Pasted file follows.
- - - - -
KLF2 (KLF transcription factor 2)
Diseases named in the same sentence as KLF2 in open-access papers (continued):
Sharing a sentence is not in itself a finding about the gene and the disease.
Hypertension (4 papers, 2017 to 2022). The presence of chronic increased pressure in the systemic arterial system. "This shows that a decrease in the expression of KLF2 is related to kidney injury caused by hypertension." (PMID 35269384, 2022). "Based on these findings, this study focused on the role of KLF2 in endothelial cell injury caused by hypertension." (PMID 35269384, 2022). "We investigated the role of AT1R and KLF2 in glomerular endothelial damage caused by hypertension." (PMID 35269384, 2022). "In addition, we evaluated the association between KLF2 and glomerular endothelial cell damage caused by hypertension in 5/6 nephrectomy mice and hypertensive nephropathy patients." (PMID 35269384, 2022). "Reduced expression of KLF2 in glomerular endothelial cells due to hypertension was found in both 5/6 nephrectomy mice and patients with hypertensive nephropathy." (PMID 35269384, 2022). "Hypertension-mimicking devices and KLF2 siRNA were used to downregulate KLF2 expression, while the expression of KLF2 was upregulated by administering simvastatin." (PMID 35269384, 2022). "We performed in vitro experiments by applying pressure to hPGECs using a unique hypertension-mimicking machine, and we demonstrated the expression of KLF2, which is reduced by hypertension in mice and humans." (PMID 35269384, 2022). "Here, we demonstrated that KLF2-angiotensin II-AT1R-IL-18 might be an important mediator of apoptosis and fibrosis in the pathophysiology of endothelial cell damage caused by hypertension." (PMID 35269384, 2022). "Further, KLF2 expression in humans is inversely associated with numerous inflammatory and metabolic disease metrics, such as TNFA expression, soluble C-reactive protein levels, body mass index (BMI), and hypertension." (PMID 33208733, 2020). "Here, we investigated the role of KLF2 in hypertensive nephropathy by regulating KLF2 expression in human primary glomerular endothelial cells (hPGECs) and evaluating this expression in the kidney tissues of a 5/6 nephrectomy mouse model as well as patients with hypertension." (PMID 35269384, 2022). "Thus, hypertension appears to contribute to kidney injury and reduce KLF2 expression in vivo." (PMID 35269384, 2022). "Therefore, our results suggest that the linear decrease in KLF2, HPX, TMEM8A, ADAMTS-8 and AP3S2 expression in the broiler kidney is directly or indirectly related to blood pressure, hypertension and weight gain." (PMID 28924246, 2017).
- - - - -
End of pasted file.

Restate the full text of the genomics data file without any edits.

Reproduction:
KLF2 (KLF transcription factor 2)
Diseases named in the same sentence as KLF2 in open-access papers (continued):
Sharing a sentence is not in itself a finding about the gene and the disease.
Hypertension (4 papers, 2017 to 2022). The presence of chronic increased pressure in the systemic arterial system. "This shows that a decrease in the expression of KLF2 is related to kidney injury caused by hypertension." (PMID 35269384, 2022). "Based on these findings, this study focused on the role of KLF2 in endothelial cell injury caused by hypertension." (PMID 35269384, 2022). "We investigated the role of AT1R and KLF2 in glomerular endothelial damage caused by hypertension." (PMID 35269384, 2022). "In addition, we evaluated the association between KLF2 and glomerular endothelial cell damage caused by hypertension in 5/6 nephrectomy mice and hypertensive nephropathy patients." (PMID 35269384, 2022). "Reduced expression of KLF2 in glomerular endothelial cells due to hypertension was found in both 5/6 nephrectomy mice and patients with hypertensive nephropathy." (PMID 35269384, 2022). "Hypertension-mimicking devices and KLF2 siRNA were used to downregulate KLF2 expression, while the expression of KLF2 was upregulated by administering simvastatin." (PMID 35269384, 2022). "We performed in vitro experiments by applying pressure to hPGECs using a unique hypertension-mimicking machine, and we demonstrated the expression of KLF2, which is reduced by hypertension in mice and humans." (PMID 35269384, 2022). "Here, we demonstrated that KLF2-angiotensin II-AT1R-IL-18 might be an important mediator of apoptosis and fibrosis in the pathophysiology of endothelial cell damage caused by hypertension." (PMID 35269384, 2022). "Further, KLF2 expression in humans is inversely associated with numerous inflammatory and metabolic disease metrics, such as TNFA expression, soluble C-reactive protein levels, body mass index (BMI), and hypertension." (PMID 33208733, 2020). "Here, we investigated the role of KLF2 in hypertensive nephropathy by regulating KLF2 expression in human primary glomerular endothelial cells (hPGECs) and evaluating this expression in the kidney tissues of a 5/6 nephrectomy mouse model as well as patients with hypertension." (PMID 35269384, 2022). "Thus, hypertension appears to contribute to kidney injury and reduce KLF2 expression in vivo." (PMID 35269384, 2022). "Therefore, our results suggest that the linear decrease in KLF2, HPX, TMEM8A, ADAMTS-8 and AP3S2 expression in the broiler kidney is directly or indirectly related to blood pressure, hypertension and weight gain." (PMID 28924246, 2017).